Wednesday, December 2, 2015

Short Stories In Plain Sight with Mimi Williams

James Ward Kirk Publishing just released a new anthology called HIDDEN IN PLAIN SIGHT.

Here’s the blurb:
Often times, horror hides in open view. We’ve all heard the stories of the quiet neighbor whose basement became a chamber of evil; the kind woman who slipped her foot into her slipper and discovered a brown recluse spider; or the young child who lured a classmate into the woods. Every day, in the bright light of our lives, evil happens. It comes from the most ordinary places, the most ordinary circumstances, and the most ordinary people. These stories will pull back the curtains, throw open the doors, and reveal the truth of the evils that hide in plain sight. Sometimes evil is sitting in the next seat over. Sometimes it looks like a freckled face boy, or the kindly old woman, or the sweet puppy. Pull back the curtains on the creepy house or see where the Brown Recluse lies in wait for the unsuspecting victim. Be wary of the person next to you, that cat in the tree, or even that thing that lurks in the dark of your mind. Sometimes you just have to look, and you'll find the horror around us.

Within its pages is my story, THE LOST CURSE OF THE WITCH’S NEST, which is a freaking fantastic tale unlike anything you've ever read. Really. HIDDEN IN PLAIN SIGHT was edited by Mimi Williams, a really nice and talented person who’s been to the Mansion before, though under a different name (Kim Williams-Justesen)

I invited Mimi by the Blog Mansion to celebrate the anthology launch, toast its success and chat about writing.

Johnny: Have some champagne and cookies to celebrate.

Mimi: No. I’ll pass. You have a reputation for killing visitors at the Blog Mansion.

J: Can’t argue that. So, is this the first anthology you’ve edited?

M:: It is! It's not the first editing I've done, but I've never developed the theme, collected the stories, done all the edits, and put the collection together.

J: How was it? How long did it take?

M: From start to finish, about 3 months. That's from the time James hired me, we developed the concept, to the release this week. A very quick pace, but I think that kept things fresh. Like fresh meat. Mmmmm.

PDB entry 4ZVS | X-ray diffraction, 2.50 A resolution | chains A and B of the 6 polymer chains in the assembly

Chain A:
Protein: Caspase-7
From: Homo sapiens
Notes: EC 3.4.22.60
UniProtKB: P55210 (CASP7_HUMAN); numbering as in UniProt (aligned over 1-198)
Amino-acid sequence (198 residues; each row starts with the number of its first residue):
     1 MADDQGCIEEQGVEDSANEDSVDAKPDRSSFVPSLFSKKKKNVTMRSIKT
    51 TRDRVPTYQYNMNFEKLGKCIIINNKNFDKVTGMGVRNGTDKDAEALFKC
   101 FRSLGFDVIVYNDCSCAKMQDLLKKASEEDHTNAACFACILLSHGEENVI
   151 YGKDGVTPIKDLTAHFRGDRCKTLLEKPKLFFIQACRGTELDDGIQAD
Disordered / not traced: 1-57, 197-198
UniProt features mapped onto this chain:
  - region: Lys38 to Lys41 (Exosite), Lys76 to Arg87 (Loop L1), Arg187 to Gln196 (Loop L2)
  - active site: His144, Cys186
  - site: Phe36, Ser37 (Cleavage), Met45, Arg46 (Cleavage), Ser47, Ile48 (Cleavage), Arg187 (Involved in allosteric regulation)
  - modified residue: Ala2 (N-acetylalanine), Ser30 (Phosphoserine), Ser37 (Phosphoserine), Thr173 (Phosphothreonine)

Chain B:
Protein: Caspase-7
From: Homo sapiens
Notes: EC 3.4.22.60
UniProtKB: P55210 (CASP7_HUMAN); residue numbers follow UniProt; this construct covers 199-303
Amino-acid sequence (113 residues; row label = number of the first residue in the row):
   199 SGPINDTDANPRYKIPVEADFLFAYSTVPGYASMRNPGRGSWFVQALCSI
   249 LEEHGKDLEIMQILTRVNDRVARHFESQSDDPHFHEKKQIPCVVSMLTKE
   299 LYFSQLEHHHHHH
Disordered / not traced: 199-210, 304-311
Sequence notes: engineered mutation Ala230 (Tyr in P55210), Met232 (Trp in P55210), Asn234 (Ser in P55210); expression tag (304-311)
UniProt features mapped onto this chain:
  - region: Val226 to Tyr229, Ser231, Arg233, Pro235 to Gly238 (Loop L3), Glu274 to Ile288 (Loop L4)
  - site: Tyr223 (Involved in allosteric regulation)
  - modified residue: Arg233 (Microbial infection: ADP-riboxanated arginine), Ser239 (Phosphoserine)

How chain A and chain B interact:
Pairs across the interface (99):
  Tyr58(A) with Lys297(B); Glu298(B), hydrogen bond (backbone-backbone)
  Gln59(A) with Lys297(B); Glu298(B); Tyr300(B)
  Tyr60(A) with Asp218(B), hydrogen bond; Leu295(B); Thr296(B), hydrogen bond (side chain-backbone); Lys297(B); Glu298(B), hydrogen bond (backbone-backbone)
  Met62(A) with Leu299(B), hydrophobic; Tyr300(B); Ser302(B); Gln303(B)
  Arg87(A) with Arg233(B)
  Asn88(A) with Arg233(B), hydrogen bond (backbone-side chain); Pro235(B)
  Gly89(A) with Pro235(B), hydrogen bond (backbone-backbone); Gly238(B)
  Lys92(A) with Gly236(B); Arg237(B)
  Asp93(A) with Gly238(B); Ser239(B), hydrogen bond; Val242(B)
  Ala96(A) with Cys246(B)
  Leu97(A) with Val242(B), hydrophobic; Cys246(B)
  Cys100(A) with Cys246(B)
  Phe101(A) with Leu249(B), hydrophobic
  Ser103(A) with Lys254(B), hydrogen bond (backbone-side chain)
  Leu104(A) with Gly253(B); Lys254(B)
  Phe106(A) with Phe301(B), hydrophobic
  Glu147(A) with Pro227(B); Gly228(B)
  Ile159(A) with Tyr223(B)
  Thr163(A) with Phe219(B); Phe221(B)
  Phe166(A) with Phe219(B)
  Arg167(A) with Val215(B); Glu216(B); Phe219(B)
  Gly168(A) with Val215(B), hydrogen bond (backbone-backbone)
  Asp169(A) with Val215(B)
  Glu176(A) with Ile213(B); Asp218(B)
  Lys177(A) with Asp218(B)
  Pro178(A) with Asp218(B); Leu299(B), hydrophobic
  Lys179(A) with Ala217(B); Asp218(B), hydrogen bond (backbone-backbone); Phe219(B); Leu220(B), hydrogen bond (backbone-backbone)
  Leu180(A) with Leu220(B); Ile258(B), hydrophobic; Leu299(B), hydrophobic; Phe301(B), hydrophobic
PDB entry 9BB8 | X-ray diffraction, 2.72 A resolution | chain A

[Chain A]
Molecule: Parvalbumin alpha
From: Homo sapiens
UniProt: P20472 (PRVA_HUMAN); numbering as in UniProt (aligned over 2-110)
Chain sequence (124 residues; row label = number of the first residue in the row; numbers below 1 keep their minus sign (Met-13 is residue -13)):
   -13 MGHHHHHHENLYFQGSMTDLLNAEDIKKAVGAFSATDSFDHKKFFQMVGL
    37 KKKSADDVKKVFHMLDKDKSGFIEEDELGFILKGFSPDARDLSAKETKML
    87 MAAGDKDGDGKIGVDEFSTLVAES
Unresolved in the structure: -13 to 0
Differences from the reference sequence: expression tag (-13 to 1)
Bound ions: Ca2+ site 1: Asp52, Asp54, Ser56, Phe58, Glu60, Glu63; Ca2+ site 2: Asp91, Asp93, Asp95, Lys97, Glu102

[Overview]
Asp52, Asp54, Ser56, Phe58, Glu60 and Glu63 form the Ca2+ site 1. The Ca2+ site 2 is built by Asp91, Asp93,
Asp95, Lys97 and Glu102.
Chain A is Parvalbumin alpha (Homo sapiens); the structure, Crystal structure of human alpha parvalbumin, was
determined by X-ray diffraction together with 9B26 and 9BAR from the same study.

J: How’d you get involved with James Ward Kirk Publishing? Tell us who they are?

M: I met James through Facebook (how else do you meet people these days?) and then learned about his publishing business when I had a story accepted for the TOYS IN THE ATTIC anthology. JWK publishes horror, sci-fi, and fiction by both individual authors and in anthologies. James is a very knowledgeable publisher and editor, as well as a talented writer himself. 

J: Short stories are challenging for me. I prefer long form. I have a hard time writing my name in under a page. What do you think are the strengths of the format?

M: People today are in a time crunch. Many read on their phones or tablets when they can squeeze a few moments in. Short stories allow you to get a rewarding read compressed into a small space, and if you have to put down an anthology, you don't lose track of where you are in the story. You can pick up anywhere! Short stories are also great because they take less time to write than novels, so an author can feel they've achieved an excellent result without the arduous undertaking a novel can be. A good writer can pack a lot of detail and value into a short story. They've been around for ages, and it looks like they are still growing in popularity.

J: I'm sure happy with my contribution to the anthology, THE LOST CURSE OF THE WITCH’S NEST.

Erin Britt's newest novel
M: Was that a question?

J: No, a plug for my story, THE LOST CURSE OF THE WITCH’S NEST in the new anthology HIDDEN IN PLAIN SIGHT.

M: We already said that.

J: Can’t hurt to say it again. in the new anthology HIDDEN IN PLAIN SIGHT.

M: Yes it can. There are other stories in the anthology too.

J: But none as good as mine.

M: Not while you’re holding a crossbow leveled at me.

J: There’s poetry in the book too isn’t there?

M: Can I talk about it since you didn’t write it?

J: Sure as long we remember that my excellent story THE LOST CURSE OF THE WITCH’S NEST is in the book. Tell us about the poetry.

M: There are some wonderful, creepy poems. Your good friend Erin R. Britt contributed two of them! Each of them is a different style and completely awesome. I love that I got to read and edit so many excellent poems for this collection.

J: Sounds like a great anthology that includes my—

M: Yeah... we know your story THE LOST CURSE OF THE WITCH’S NEST. You know you’re not getting paid any more for your story right? You’ve been paid. That’s it.

J: I know, but I love that story. I want people to read it.

M:. Level the crossbow at them, then! You know, you could put an eye out with that thing. Like, specifically, one of mine!

J: You began your career with Middle Grade books, KISS, KISS BARK and HEY RANGER. Then you went to horror with BEAUTIFUL MONSTERS before crossing into Young Adult with THE DEEPEST BLUE. Now you’re an editor. Is this a journey of discovery, necessity or happenstance?

M: Sheer stupid luck! And a desire to try different things. I love words, I love language. I'm a self-professed word nerd, so anything that involves words is my thing. I love alphabet soup, I play Scrabble, I love anagrams . . . you get the idea.

J: You look green.

M: I don’t feel well.

J: Oh, that’s because poisoned you. With a micro-needle in my ring when we shook hands. But don’t worry, I left the antidote in plain sight.

M: Oh… the cookies? The champagne?

J: No. The bottle marked “antidote” on the table.

M: That would have been the last thing I”d have thought.

Available Now
includes my story

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